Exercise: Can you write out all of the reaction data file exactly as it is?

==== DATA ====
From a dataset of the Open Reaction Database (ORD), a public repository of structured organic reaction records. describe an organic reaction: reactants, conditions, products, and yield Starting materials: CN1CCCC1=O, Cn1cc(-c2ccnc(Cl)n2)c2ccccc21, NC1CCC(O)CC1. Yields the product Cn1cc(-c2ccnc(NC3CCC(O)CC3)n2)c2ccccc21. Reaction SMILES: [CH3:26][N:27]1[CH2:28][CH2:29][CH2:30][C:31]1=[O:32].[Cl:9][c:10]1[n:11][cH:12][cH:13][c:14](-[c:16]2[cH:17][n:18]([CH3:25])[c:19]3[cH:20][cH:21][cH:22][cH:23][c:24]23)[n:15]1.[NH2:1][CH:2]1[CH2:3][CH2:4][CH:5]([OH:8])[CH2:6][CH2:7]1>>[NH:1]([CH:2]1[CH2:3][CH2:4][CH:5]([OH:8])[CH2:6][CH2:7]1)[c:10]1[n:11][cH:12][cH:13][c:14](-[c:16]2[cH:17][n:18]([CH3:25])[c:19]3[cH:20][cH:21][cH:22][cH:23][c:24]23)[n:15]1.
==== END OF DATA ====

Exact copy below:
From a dataset of the Open Reaction Database (ORD), a public repository of structured organic reaction records. describe an organic reaction: reactants, conditions, products, and yield Starting materials: CN1CCCC1=O, Cn1cc(-c2ccnc(Cl)n2)c2ccccc21, NC1CCC(O)CC1. Yields the product Cn1cc(-c2ccnc(NC3CCC(O)CC3)n2)c2ccccc21. Reaction SMILES: [CH3:26][N:27]1[CH2:28][CH2:29][CH2:30][C:31]1=[O:32].[Cl:9][c:10]1[n:11][cH:12][cH:13][c:14](-[c:16]2[cH:17][n:18]([CH3:25])[c:19]3[cH:20][cH:21][cH:22][cH:23][c:24]23)[n:15]1.[NH2:1][CH:2]1[CH2:3][CH2:4][CH:5]([OH:8])[CH2:6][CH2:7]1>>[NH:1]([CH:2]1[CH2:3][CH2:4][CH:5]([OH:8])[CH2:6][CH2:7]1)[c:10]1[n:11][cH:12][cH:13][c:14](-[c:16]2[cH:17][n:18]([CH3:25])[c:19]3[cH:20][cH:21][cH:22][cH:23][c:24]23)[n:15]1.